Japanese diplomat Tokoramo ( Sessue Hayakawa ), on a mission to Paris, begins a love affair with chorus girl, Helene ( Gladys Brockwell ), who subsequently rejects her American fiance, ... See full summary »



(play) (as Menyhért Lengyel)

Watch Now

With Prime Video



Credited cast:
Renard Bernisky
Henry Kotani ...
Leona Hutton ...
Kisaburô Kurihara ...
Baron Joshikawa (as Thomas Kurihara)
Rest of cast listed alphabetically:


Japanese diplomat Tokoramo ( Sessue Hayakawa ), on a mission to Paris, begins a love affair with chorus girl, Helene ( Gladys Brockwell ), who subsequently rejects her American fiance, Richard Bernisky. When the Japanese discover the affair, they try to force Tokoramo to end it, but Helene refuses to stop visiting him. One night, during one of her visits, Bernisky comes to Tokoramo's apartment and, while Helene hides, rebukes her to her lover. After Bernisky leaves, Tokoramo orders Helene out, but when he realizes his love for her, he calls her back. Suddenly, she rejects and insults him to the point that he strangles her. Tokoramo wants to confess his crime, but he must complete his work, and so his countrymen sacrifice a boy, Hironari, who pleads guilty to the murder and eventually is executed. In the end, Tokoramo also dies and his colleagues burn his valuable papers in order to protect Japan. Written by Pamela Short

Plot Summary | Add Synopsis

Plot Keywords:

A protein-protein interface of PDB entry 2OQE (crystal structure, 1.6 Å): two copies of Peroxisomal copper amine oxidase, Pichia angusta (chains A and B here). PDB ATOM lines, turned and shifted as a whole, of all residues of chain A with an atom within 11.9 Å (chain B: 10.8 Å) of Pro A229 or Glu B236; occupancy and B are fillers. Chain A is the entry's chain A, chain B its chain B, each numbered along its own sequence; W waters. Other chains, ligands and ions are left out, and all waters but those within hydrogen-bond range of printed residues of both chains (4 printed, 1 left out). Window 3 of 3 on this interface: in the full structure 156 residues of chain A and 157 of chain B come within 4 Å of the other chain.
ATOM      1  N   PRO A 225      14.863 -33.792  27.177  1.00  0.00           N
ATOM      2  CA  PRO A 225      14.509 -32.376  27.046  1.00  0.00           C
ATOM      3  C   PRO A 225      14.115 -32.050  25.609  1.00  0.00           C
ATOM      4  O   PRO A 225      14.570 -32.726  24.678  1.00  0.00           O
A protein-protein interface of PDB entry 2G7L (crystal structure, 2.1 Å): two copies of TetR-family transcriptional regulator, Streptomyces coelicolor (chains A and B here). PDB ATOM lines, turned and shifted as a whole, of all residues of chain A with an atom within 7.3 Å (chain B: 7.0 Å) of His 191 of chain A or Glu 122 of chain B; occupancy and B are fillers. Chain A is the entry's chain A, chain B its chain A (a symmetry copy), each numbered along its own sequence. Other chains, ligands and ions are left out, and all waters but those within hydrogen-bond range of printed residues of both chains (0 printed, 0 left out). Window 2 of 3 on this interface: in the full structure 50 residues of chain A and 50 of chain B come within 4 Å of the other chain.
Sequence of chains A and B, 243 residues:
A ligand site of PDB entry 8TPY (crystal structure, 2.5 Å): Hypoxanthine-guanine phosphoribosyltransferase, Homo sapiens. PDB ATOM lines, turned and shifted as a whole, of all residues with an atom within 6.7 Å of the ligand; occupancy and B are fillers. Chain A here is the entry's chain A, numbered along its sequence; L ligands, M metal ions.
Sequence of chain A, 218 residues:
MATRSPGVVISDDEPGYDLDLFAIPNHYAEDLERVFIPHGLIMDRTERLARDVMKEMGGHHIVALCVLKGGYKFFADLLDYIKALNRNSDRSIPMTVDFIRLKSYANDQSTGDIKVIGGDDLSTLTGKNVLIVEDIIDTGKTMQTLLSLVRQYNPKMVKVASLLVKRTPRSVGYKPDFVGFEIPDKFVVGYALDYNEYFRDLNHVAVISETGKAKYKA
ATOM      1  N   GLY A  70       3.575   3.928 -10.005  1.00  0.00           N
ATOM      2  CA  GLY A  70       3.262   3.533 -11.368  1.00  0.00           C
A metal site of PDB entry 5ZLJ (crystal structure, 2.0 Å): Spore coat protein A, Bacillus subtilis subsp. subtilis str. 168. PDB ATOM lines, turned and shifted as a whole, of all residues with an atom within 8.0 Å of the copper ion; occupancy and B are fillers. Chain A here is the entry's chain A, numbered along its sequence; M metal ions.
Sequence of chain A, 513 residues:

spy | murder | menace | japan | japanese | See All (11) »







Release Date:

10 October 1914 (USA)  »

Also Known As:

L'honneur japonais  »

Company Credits

Production Co:

Show detailed on  »

Technical Specs

Sound Mix:

Aspect Ratio:

1.33 : 1
See  »

Did You Know?


The Typhoon was released on October 10, 1914, by Paramount Pictures. See more »


Version of Taifun (1911) See more »

Frequently Asked Questions

This FAQ is empty. Add the first question.

User Reviews

A Whirlwind of Melodrama
29 December 2006 | by (New York, NY) – See all my reviews

This film is incongruously dramatic in its portrayal of diplomatic indiscretions, between officials from the US and Japan, over those Parisian showgirls... This silent film's date is 1914! The print I saw, at the Museum of Modern Art, was rather minimalist in title cards. After a lengthy expressive discussion followed a quick summary on the title card. The storytelling is mostly visual. Imagine the sound of the actor's voices, and then imagine what they are saying.

Where is the Typhoon in Paris? It may be a reference to the Japanese source for the word, which is "taifu." The story degenerates into a tremendous waste of manpower, so to speak. Though it looked great, it could have been kinder to its cultural references.

By the way, in general, the surviving print of this movie contained a breathtaking amount of visual information, more than what we see in today's films. There was no cropping, no soundtrack; in silent films the camera filled the entire 35mm film frame with a photo-image.

Update: September 15th. The Typhoon is one of the films featuring a great romantic leading actor, Sessue Hayakawa. In the films I saw at the Museum of Modern Art last night, Mr. Hayakawa called to mind Elvis Presley. (The Museum showed French titled fragments from "The Hidden Pearls," an Eastman House restoration of "The Dragon Painter," and finally, "The Tong Man," produced by his own production company Haworth Pictures. You may already be familiar with this actor who was the other protagonist in "Bridge on the River Kwai.")

0 of 0 people found this review helpful.  Was this review helpful to you?

Contribute to This Page

Create a character page for: